In fact, when I saw this horse head peering out of the doorway, I seriously thought about turning around and going back to my car.
But, alas, I couldn't leave because I had invited Harriet here to celebrate her birthday with Tal-y-Tara's Queen's Tea.
Once inside, we settled in to what turned out to be the best afternoon tea that I've ever had in San Francisco, and maybe anywhere.
The shoppe is small and cluttered in a very comfortable way. The front part of the shoppe features equestrian wear and gear. The tea room is at the back but there is seating throughout the shoppe, even in the front area.
The furniture is mismatched and no two tables are alike. I felt like I was going to tea at the home of an English person whose family had lived in the place for many generations.
The menu offers several fixed price, multi-course tea services. All courses can be ordered a la carte, as well. While we were there, some people just stopped by for a cup of tea and a scone and others came for an entire tea meal. The customers on a weekday afternoon were of all ages. All the food is prepared here.
We started by ordering our tea. While we were deciding on salads and scone flavors, we were served a plate of biscotti, made from their scones.
Since we were having the Queen's Tea, our tea sandwich selections included one of each of six different sandwiches of each of us. The sandwich bread is called a Motorloaf. Its recipe dates back at least four generations in England. The Motorloaf was traditionally used as a picnic item that could easily be wrapped up and carried when one motored off into the country. It's a semi-sweet dark bread that contains raisins and walnuts. The sandwiches are made from bread cut out of the center of the loaf and are served inside the loaf. Our sandwich fillings were cream cheese and cucumber, egg salad with capers, cheese and chutney, smoked turkey with watercress, black forest ham with mustard, and smoked salmon with cream cheese and capers.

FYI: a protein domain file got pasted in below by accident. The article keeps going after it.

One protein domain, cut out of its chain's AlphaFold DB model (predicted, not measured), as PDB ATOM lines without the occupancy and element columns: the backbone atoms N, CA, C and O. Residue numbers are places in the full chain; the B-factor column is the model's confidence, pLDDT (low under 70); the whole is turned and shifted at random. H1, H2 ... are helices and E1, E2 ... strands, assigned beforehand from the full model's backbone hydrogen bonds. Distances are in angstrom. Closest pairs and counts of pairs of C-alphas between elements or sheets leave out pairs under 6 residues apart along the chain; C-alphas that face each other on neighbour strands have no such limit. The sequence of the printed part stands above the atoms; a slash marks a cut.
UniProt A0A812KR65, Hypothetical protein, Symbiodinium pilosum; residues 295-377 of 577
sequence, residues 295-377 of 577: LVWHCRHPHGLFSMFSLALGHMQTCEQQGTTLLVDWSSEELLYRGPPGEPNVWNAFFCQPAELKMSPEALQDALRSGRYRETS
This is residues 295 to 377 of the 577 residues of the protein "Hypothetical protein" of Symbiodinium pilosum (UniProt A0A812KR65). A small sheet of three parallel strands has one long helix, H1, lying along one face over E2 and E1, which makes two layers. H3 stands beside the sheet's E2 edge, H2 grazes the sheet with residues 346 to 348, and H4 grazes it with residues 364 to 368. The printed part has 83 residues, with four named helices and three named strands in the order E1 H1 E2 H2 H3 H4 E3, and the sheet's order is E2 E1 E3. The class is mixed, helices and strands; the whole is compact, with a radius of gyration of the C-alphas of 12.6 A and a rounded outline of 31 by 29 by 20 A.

The serving plate was garnished with fresh fruits and cream cheese and butter to put on the part of the loaf that was not made into sandwiches. I noted that several customers had the loaf wrapped up to take home for later enjoyment.
For our side salads, Harriet had the Mixed Greens and I had the Wedge with Blue Cheese and Peppered Bacon.
There were three flavors of scone available on this day. Harriet had the Lemon Vanilla and I chose the one with Currants. The scones are served with Devonshire Cream and Jam.
Our final course was English Trifle, a traditional sweet dessert made with cubes of pound cake, fruit jam, and a rich custard that is poured over it.
We lingered at Tal-y-Tara for more than two hours, enjoying every mouthful of our very tasty and satisfying tea.
Not only did I enjoy the freshly-prepared food, I enjoyed the personal service as well. Also, in contrast to most Bay Area complete tea services, Tal-y-Tara's is not overwhelmed by overly sweet/rich cakes and cookies. It was just right for my tastes.
The Queen's Tea costs $39 per person. It is substantial enough to be your main meal for the day.
The Prince Harry ($25 per person) includes tea, shortbread cookies, motorloaf sandwiches, and scones. The Prince William and Lady Katherine ($35 per person) adds salads to the Price Harry. And, the Queen's Tea adds the English trifle to all of this.
Parking is free on the street and, in this part of San Francisco, it is not too hard to find a place to park.
As I walked to my car, I looked back and bid the horse farewell, with a promise to return again soon.